That is what happens when you entrust government – at any level – with your retirement.  They find ways to raid the pension plan to fund their current needs because there is always – always – more demand for money than there is money.  And the big pot of pension dollars is too tempting to leave alone.

The Boomers’ retirement will of necessity create a drag on consumption, as retirees leave the work force and have to live on their savings.  As described in a paper by Ben Bernanke in 2007, this means that each worker’s output has to be shared by more people, which means less consumption per capita.  And since consumption is 70% of the economy, this will represent a significant economic headwind, totally apart from the stresses on the government’s budget.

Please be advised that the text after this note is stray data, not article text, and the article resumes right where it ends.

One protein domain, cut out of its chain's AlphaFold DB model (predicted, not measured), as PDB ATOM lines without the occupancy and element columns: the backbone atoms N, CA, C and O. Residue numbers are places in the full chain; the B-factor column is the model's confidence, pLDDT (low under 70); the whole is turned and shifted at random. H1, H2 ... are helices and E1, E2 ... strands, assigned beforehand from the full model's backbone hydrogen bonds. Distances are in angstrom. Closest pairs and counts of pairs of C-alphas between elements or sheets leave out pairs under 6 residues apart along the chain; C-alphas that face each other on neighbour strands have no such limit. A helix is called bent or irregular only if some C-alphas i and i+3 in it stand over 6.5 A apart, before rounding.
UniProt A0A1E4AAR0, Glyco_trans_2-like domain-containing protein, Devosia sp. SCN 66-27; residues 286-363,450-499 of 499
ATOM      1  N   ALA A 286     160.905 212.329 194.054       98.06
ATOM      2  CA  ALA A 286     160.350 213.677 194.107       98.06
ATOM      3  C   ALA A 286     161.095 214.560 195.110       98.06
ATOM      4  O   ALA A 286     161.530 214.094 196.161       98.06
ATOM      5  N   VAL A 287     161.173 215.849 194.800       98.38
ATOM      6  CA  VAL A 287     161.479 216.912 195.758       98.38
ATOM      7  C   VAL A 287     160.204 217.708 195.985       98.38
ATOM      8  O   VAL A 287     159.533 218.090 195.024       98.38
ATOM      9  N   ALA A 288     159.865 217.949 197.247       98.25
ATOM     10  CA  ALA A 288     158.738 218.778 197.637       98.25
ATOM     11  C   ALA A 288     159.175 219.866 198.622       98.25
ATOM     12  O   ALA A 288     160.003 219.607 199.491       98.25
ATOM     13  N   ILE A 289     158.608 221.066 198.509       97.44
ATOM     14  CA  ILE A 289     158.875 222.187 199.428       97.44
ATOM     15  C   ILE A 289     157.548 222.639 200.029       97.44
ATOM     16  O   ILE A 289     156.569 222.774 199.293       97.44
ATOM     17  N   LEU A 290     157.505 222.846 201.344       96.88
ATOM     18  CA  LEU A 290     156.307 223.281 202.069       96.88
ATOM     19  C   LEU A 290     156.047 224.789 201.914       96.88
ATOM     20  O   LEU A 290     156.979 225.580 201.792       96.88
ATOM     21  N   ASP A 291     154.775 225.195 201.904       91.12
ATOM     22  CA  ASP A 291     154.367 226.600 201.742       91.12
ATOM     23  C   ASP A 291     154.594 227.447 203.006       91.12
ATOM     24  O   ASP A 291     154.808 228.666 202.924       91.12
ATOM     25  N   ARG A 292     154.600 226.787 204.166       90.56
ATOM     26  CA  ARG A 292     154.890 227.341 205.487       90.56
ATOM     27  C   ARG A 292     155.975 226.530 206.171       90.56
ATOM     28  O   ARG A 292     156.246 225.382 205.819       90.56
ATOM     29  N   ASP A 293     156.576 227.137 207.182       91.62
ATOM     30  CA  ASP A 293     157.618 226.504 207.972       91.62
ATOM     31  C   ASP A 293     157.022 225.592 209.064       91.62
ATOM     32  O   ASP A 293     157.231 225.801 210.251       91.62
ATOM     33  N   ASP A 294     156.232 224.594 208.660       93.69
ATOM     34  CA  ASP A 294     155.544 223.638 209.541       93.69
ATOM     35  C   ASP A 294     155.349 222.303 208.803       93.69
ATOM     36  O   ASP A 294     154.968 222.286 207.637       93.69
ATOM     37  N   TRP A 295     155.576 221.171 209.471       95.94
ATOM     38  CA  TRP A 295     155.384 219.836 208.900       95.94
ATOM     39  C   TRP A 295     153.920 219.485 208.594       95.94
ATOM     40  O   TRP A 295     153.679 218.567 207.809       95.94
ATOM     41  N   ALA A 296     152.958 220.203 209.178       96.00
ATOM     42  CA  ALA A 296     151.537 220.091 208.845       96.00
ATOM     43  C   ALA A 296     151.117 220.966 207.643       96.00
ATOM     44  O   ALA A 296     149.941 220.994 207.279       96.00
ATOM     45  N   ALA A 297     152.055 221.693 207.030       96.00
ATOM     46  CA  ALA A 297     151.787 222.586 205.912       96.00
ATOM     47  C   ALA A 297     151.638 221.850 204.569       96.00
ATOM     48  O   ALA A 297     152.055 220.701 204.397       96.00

The second structural impediment is the continuing deleveraging that the economy is enduring.  Back in the 1980’s, the ratio of household debt to disposable income was only about 60%.  It grew steadily through the 1990’s and then rocketed during the Bush years to a peak of nearly 140%.  This was when many people were using their homes as ATM’s, loading up on debt that the Fed was pricing too cheaply, and refinancing to cash out of their homes’ inflating values.  The ratio collapsed with the crisis, but still stands at about 110%.  It has much further to go before American households are in a position to increase their consumption as they have done in the past.

One of the implications of this is that Ronald Reagan himself could not spark the economic growth in the years ahead that he was able to do in the ’80’s.  Then, the level of debt was low enough to enable it to be part of the economic expansion and to contribute to it in a meaningful way.  Today, households are restraining consumption to bring their personal balance sheets into line, and as long as they do the economy’s ability to flourish will be limited.